What Fore Street *does* have is what we might call "psychological calming" - the streets are narrow and have a cluttered appearance due to the closeness of the buildings and no clear priorities of one mode over another, which means drivers actually feel the need to concentrate on driving. That act of concentration means they have to go slow enough to negotiate their passage with other users on the road and cannot fly along between kerbs at 20-30 mph, assuming priority over pedestrians and it *also* means they do not have the bandwidth to use their mobile phones or drink coffee whilst driving!

Why can't such effective and sustainable calming be designed into the streets of Manchester? It doesn't have to be expensive. A few strategically placed planters and benches would achieve more than 20 mph limits and wouldn't need police enforcement. How about end-on, rather than parallel, parking, and on alternate sides along the street? Take a look at these DIY ideas: http://bit.ly/2n0dVHH. I'm sure we can create roads that don't look like unimpeded speedways, and down which drivers need to have full concentration to be able to make effective progress. Almost *anything* though would be more effective at doing that than 20s.
Charles, England

Agree (3) | Disagree (5)
-2

I suspect Fore Street was not built that way for the specific purpose of one day in the future to serve as a shining example of a shared space Charles. The authorities had to work with what they had and if designing a new town now for the 21st century, Fore Street, Looe would not be top of the list as a model and I doubt if the Manchester authorities are eager to recreate it either!

The no-brainer comment refers to the fact that speeds should not excede 20 in your typical residential road, hence the use of the words 'upper limit' - not an instruction or a recomendation. Still a problem persuading people I know - that's why I mentioned traffic calming.

I believe my own neighbourhood is soon to be a 20 zone, so I'll be able to advise on it's effectiveness, as time goes by.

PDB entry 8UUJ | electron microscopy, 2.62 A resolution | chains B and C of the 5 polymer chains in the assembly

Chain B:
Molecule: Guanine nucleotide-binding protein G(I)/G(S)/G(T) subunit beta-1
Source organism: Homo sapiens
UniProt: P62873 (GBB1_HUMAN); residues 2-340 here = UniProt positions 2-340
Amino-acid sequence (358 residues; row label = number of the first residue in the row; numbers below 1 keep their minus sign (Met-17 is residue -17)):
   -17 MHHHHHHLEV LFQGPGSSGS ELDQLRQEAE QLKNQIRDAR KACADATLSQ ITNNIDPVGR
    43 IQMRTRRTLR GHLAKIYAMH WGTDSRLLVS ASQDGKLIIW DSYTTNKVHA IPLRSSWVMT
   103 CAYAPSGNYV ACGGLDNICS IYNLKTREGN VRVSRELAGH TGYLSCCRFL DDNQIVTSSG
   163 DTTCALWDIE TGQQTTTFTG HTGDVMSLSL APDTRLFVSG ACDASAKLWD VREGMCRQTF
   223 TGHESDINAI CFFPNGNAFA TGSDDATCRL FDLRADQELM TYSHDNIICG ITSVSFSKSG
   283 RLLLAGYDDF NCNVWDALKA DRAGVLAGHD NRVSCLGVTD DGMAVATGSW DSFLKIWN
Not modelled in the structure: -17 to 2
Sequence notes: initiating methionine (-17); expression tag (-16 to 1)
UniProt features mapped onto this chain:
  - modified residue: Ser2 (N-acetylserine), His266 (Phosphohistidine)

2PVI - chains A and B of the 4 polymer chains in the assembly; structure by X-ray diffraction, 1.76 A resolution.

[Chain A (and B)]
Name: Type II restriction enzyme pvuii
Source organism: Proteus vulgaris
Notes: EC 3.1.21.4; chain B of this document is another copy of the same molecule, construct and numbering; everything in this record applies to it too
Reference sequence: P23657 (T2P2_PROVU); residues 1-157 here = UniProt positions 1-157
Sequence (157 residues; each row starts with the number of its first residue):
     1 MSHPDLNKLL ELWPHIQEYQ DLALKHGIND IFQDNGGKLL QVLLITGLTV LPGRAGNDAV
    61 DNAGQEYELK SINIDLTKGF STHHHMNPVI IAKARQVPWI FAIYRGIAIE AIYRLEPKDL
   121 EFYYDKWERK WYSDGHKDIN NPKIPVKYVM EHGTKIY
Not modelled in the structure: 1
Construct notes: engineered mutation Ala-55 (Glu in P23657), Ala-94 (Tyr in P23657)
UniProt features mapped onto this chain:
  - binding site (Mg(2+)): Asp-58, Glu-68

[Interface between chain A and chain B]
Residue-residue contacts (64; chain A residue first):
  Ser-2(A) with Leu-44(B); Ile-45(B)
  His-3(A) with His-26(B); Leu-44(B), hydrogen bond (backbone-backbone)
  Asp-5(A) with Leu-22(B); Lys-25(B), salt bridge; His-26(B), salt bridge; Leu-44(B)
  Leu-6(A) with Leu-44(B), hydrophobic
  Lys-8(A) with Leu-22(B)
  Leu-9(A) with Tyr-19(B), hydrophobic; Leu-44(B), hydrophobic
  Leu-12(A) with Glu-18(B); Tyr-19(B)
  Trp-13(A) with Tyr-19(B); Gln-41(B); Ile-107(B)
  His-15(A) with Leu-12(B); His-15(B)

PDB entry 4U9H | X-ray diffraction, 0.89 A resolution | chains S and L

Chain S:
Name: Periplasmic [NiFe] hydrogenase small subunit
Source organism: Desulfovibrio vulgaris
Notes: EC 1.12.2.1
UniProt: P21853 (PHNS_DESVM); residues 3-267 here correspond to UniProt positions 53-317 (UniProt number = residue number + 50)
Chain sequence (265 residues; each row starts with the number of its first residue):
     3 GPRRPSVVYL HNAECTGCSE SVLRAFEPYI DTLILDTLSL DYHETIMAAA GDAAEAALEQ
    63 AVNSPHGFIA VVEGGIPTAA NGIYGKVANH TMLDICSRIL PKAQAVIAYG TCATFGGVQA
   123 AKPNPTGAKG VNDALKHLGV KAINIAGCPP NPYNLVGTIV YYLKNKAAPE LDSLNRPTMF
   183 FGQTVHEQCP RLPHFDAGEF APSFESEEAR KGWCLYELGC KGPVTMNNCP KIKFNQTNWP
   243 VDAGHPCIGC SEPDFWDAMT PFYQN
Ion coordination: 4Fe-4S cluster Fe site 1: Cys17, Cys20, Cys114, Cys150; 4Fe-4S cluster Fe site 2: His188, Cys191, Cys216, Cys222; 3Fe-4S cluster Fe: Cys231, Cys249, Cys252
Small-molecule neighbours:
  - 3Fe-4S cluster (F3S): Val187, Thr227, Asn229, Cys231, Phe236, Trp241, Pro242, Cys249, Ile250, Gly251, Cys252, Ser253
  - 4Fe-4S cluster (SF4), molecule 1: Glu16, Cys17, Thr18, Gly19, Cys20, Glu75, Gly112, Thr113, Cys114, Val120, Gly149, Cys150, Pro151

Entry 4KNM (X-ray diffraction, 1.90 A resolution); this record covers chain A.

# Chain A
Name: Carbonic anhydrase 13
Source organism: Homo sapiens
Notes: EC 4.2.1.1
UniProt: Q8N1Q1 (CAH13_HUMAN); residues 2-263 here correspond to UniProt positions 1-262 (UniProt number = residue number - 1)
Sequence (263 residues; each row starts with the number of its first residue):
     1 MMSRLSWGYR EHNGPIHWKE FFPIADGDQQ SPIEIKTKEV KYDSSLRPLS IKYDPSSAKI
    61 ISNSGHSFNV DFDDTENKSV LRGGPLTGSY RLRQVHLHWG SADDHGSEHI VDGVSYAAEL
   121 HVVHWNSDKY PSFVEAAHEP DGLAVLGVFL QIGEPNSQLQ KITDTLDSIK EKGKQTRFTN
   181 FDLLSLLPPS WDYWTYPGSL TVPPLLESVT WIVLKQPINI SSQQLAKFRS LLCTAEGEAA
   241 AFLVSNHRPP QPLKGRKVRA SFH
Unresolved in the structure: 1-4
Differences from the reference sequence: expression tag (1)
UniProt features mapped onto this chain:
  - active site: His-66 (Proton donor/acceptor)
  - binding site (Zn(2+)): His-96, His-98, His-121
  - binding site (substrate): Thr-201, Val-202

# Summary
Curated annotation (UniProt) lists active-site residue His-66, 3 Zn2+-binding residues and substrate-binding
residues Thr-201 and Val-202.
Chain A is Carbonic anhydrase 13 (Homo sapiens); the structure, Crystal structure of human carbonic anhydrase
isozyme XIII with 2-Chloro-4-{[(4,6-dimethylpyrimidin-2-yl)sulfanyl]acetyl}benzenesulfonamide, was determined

Hugh Jones, Cheshire

Agree (3) | Disagree (3)
0

20s Plenty comments welcome, however note a distinction between Manchester and Greater Manchester. Manchester is 1 of 10 Highway Authorites in Greater Manchester. Ask yourself why 20mph in some of the other Highway Authority areas have been enforced and rolled out more effectively within the same police force area. The buck stops with Manchester City Council.
Deanne

Agree (1) | Disagree (0)
+1

I am looking forward to my meeting next week with Manchester City Council officers and would expect to understand far more about their analysis, reasoning and plans after that meeting.

I suspect that one aspect that has considerably skewed the results has been the £8.3m spent on physically calmed zones outside schools before the wide-area 20mph limits were implemented.

I am not aware of GMP being any more vigilant in other metropolitan boroughs. But clearly there is a huge difference between some enforcement and no enforcement in terms of the police endorsing a limit or appearing rather laissez-faire.

I look toward the meeting positively and am sure that MCC officers will be doing so as well.

Note that I am now back in the UK after speaking at the UN Road Safety Collaboration meeting in Bangkok on behalf of WHO on the subject of their #SLOWDOWN DAYS for the Fourth UN Global Road Safety Week. May I suggest that WHO's view that "where pedestrians and cyclists mix with motor vehicles then 30kmh is the safe speed" is rather more up to date than that of 8 police officers from the 20th century!
Rod King, Warrington, Cheshire, 20's Plenty for Us

Agree (1) | Disagree (1)
0